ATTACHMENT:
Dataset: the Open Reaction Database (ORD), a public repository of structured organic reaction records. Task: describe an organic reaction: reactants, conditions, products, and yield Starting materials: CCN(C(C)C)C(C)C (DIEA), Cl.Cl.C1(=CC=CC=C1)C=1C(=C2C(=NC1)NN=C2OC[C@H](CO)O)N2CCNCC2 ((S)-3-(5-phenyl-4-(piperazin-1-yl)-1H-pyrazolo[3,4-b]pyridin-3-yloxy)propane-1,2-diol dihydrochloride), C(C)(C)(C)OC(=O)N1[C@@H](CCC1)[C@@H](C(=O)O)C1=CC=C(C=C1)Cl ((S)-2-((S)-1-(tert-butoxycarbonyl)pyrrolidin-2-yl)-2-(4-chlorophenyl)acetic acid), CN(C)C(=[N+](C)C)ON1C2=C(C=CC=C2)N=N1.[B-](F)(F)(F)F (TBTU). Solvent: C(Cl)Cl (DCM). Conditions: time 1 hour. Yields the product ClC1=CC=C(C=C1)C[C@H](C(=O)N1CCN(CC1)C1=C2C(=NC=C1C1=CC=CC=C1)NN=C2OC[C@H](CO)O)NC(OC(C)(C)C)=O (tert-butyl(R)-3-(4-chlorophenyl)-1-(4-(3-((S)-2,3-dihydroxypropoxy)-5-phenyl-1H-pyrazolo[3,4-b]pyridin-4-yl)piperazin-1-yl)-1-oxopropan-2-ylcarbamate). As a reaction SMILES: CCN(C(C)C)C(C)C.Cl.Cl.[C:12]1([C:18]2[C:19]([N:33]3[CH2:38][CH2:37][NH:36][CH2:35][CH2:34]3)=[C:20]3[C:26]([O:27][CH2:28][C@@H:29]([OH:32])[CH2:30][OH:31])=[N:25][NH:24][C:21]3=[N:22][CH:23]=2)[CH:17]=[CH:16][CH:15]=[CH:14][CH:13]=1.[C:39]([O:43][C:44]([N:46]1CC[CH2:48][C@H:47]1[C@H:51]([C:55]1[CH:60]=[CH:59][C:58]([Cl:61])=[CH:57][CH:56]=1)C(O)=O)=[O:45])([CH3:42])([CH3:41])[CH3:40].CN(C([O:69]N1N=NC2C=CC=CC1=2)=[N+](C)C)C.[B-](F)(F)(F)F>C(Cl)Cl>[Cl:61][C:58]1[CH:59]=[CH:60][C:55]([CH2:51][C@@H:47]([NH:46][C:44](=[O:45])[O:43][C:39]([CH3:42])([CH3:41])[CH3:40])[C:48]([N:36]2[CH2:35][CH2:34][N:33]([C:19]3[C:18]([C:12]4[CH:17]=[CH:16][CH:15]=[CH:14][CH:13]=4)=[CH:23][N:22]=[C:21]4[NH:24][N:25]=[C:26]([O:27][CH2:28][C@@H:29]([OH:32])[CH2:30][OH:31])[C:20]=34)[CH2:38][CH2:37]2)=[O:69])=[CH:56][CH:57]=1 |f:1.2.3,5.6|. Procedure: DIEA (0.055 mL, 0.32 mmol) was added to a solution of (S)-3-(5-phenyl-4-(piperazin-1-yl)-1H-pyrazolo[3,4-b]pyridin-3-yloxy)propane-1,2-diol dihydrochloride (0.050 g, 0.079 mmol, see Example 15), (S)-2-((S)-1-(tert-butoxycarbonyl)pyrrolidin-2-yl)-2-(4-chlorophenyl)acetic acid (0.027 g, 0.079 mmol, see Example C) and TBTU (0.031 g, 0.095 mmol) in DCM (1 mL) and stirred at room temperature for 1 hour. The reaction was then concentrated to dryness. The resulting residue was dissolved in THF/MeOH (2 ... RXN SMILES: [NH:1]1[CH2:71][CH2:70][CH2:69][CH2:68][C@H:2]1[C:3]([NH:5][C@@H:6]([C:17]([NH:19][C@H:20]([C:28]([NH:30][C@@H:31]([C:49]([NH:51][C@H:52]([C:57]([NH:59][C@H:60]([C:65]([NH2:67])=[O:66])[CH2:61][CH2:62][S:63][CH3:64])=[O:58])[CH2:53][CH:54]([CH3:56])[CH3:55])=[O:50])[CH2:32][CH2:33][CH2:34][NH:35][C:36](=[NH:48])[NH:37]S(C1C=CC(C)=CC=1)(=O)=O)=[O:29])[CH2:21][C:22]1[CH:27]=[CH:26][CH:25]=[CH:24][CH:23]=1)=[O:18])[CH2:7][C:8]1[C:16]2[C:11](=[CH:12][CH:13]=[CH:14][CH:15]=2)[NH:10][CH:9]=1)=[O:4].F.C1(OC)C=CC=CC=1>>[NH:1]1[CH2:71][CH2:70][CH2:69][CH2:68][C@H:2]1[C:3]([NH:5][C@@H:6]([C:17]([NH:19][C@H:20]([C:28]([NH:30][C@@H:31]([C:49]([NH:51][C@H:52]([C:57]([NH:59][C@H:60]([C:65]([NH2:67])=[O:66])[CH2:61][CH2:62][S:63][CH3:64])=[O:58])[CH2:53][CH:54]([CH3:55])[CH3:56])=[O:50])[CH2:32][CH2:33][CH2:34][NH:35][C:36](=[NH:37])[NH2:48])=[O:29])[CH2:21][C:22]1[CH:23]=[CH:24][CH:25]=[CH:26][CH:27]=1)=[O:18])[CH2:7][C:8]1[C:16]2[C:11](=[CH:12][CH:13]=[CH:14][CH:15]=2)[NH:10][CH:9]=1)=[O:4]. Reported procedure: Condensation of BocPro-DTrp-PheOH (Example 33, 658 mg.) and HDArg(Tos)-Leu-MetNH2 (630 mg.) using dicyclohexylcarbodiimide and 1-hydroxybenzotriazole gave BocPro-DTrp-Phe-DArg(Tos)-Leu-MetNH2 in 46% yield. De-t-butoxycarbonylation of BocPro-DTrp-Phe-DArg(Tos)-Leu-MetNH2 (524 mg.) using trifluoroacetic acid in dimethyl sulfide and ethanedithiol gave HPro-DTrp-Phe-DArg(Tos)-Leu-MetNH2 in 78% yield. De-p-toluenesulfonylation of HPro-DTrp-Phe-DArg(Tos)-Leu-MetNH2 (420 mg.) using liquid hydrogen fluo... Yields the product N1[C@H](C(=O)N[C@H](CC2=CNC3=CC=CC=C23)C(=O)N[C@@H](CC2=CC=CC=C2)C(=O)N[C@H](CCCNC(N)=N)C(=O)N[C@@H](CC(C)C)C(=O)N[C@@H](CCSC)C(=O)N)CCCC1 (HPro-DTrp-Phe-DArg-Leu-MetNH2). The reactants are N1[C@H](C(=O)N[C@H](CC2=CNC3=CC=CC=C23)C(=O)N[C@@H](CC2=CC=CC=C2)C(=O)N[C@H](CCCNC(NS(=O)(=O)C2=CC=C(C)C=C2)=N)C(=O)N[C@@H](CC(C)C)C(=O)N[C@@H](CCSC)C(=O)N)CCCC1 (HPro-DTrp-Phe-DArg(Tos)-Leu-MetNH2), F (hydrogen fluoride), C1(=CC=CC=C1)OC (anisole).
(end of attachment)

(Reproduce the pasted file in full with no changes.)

Dataset: the Open Reaction Database (ORD), a public repository of structured organic reaction records. Task: describe an organic reaction: reactants, conditions, products, and yield Starting materials: CCN(C(C)C)C(C)C (DIEA), Cl.Cl.C1(=CC=CC=C1)C=1C(=C2C(=NC1)NN=C2OC[C@H](CO)O)N2CCNCC2 ((S)-3-(5-phenyl-4-(piperazin-1-yl)-1H-pyrazolo[3,4-b]pyridin-3-yloxy)propane-1,2-diol dihydrochloride), C(C)(C)(C)OC(=O)N1[C@@H](CCC1)[C@@H](C(=O)O)C1=CC=C(C=C1)Cl ((S)-2-((S)-1-(tert-butoxycarbonyl)pyrrolidin-2-yl)-2-(4-chlorophenyl)acetic acid), CN(C)C(=[N+](C)C)ON1C2=C(C=CC=C2)N=N1.[B-](F)(F)(F)F (TBTU). Solvent: C(Cl)Cl (DCM). Conditions: time 1 hour. Yields the product ClC1=CC=C(C=C1)C[C@H](C(=O)N1CCN(CC1)C1=C2C(=NC=C1C1=CC=CC=C1)NN=C2OC[C@H](CO)O)NC(OC(C)(C)C)=O (tert-butyl(R)-3-(4-chlorophenyl)-1-(4-(3-((S)-2,3-dihydroxypropoxy)-5-phenyl-1H-pyrazolo[3,4-b]pyridin-4-yl)piperazin-1-yl)-1-oxopropan-2-ylcarbamate). As a reaction SMILES: CCN(C(C)C)C(C)C.Cl.Cl.[C:12]1([C:18]2[C:19]([N:33]3[CH2:38][CH2:37][NH:36][CH2:35][CH2:34]3)=[C:20]3[C:26]([O:27][CH2:28][C@@H:29]([OH:32])[CH2:30][OH:31])=[N:25][NH:24][C:21]3=[N:22][CH:23]=2)[CH:17]=[CH:16][CH:15]=[CH:14][CH:13]=1.[C:39]([O:43][C:44]([N:46]1CC[CH2:48][C@H:47]1[C@H:51]([C:55]1[CH:60]=[CH:59][C:58]([Cl:61])=[CH:57][CH:56]=1)C(O)=O)=[O:45])([CH3:42])([CH3:41])[CH3:40].CN(C([O:69]N1N=NC2C=CC=CC1=2)=[N+](C)C)C.[B-](F)(F)(F)F>C(Cl)Cl>[Cl:61][C:58]1[CH:59]=[CH:60][C:55]([CH2:51][C@@H:47]([NH:46][C:44](=[O:45])[O:43][C:39]([CH3:42])([CH3:41])[CH3:40])[C:48]([N:36]2[CH2:35][CH2:34][N:33]([C:19]3[C:18]([C:12]4[CH:17]=[CH:16][CH:15]=[CH:14][CH:13]=4)=[CH:23][N:22]=[C:21]4[NH:24][N:25]=[C:26]([O:27][CH2:28][C@@H:29]([OH:32])[CH2:30][OH:31])[C:20]=34)[CH2:38][CH2:37]2)=[O:69])=[CH:56][CH:57]=1 |f:1.2.3,5.6|. Procedure: DIEA (0.055 mL, 0.32 mmol) was added to a solution of (S)-3-(5-phenyl-4-(piperazin-1-yl)-1H-pyrazolo[3,4-b]pyridin-3-yloxy)propane-1,2-diol dihydrochloride (0.050 g, 0.079 mmol, see Example 15), (S)-2-((S)-1-(tert-butoxycarbonyl)pyrrolidin-2-yl)-2-(4-chlorophenyl)acetic acid (0.027 g, 0.079 mmol, see Example C) and TBTU (0.031 g, 0.095 mmol) in DCM (1 mL) and stirred at room temperature for 1 hour. The reaction was then concentrated to dryness. The resulting residue was dissolved in THF/MeOH (2 ... RXN SMILES: [NH:1]1[CH2:71][CH2:70][CH2:69][CH2:68][C@H:2]1[C:3]([NH:5][C@@H:6]([C:17]([NH:19][C@H:20]([C:28]([NH:30][C@@H:31]([C:49]([NH:51][C@H:52]([C:57]([NH:59][C@H:60]([C:65]([NH2:67])=[O:66])[CH2:61][CH2:62][S:63][CH3:64])=[O:58])[CH2:53][CH:54]([CH3:56])[CH3:55])=[O:50])[CH2:32][CH2:33][CH2:34][NH:35][C:36](=[NH:48])[NH:37]S(C1C=CC(C)=CC=1)(=O)=O)=[O:29])[CH2:21][C:22]1[CH:27]=[CH:26][CH:25]=[CH:24][CH:23]=1)=[O:18])[CH2:7][C:8]1[C:16]2[C:11](=[CH:12][CH:13]=[CH:14][CH:15]=2)[NH:10][CH:9]=1)=[O:4].F.C1(OC)C=CC=CC=1>>[NH:1]1[CH2:71][CH2:70][CH2:69][CH2:68][C@H:2]1[C:3]([NH:5][C@@H:6]([C:17]([NH:19][C@H:20]([C:28]([NH:30][C@@H:31]([C:49]([NH:51][C@H:52]([C:57]([NH:59][C@H:60]([C:65]([NH2:67])=[O:66])[CH2:61][CH2:62][S:63][CH3:64])=[O:58])[CH2:53][CH:54]([CH3:55])[CH3:56])=[O:50])[CH2:32][CH2:33][CH2:34][NH:35][C:36](=[NH:37])[NH2:48])=[O:29])[CH2:21][C:22]1[CH:23]=[CH:24][CH:25]=[CH:26][CH:27]=1)=[O:18])[CH2:7][C:8]1[C:16]2[C:11](=[CH:12][CH:13]=[CH:14][CH:15]=2)[NH:10][CH:9]=1)=[O:4]. Reported procedure: Condensation of BocPro-DTrp-PheOH (Example 33, 658 mg.) and HDArg(Tos)-Leu-MetNH2 (630 mg.) using dicyclohexylcarbodiimide and 1-hydroxybenzotriazole gave BocPro-DTrp-Phe-DArg(Tos)-Leu-MetNH2 in 46% yield. De-t-butoxycarbonylation of BocPro-DTrp-Phe-DArg(Tos)-Leu-MetNH2 (524 mg.) using trifluoroacetic acid in dimethyl sulfide and ethanedithiol gave HPro-DTrp-Phe-DArg(Tos)-Leu-MetNH2 in 78% yield. De-p-toluenesulfonylation of HPro-DTrp-Phe-DArg(Tos)-Leu-MetNH2 (420 mg.) using liquid hydrogen fluo... Yields the product N1[C@H](C(=O)N[C@H](CC2=CNC3=CC=CC=C23)C(=O)N[C@@H](CC2=CC=CC=C2)C(=O)N[C@H](CCCNC(N)=N)C(=O)N[C@@H](CC(C)C)C(=O)N[C@@H](CCSC)C(=O)N)CCCC1 (HPro-DTrp-Phe-DArg-Leu-MetNH2). The reactants are N1[C@H](C(=O)N[C@H](CC2=CNC3=CC=CC=C23)C(=O)N[C@@H](CC2=CC=CC=C2)C(=O)N[C@H](CCCNC(NS(=O)(=O)C2=CC=C(C)C=C2)=N)C(=O)N[C@@H](CC(C)C)C(=O)N[C@@H](CCSC)C(=O)N)CCCC1 (HPro-DTrp-Phe-DArg(Tos)-Leu-MetNH2), F (hydrogen fluoride), C1(=CC=CC=C1)OC (anisole).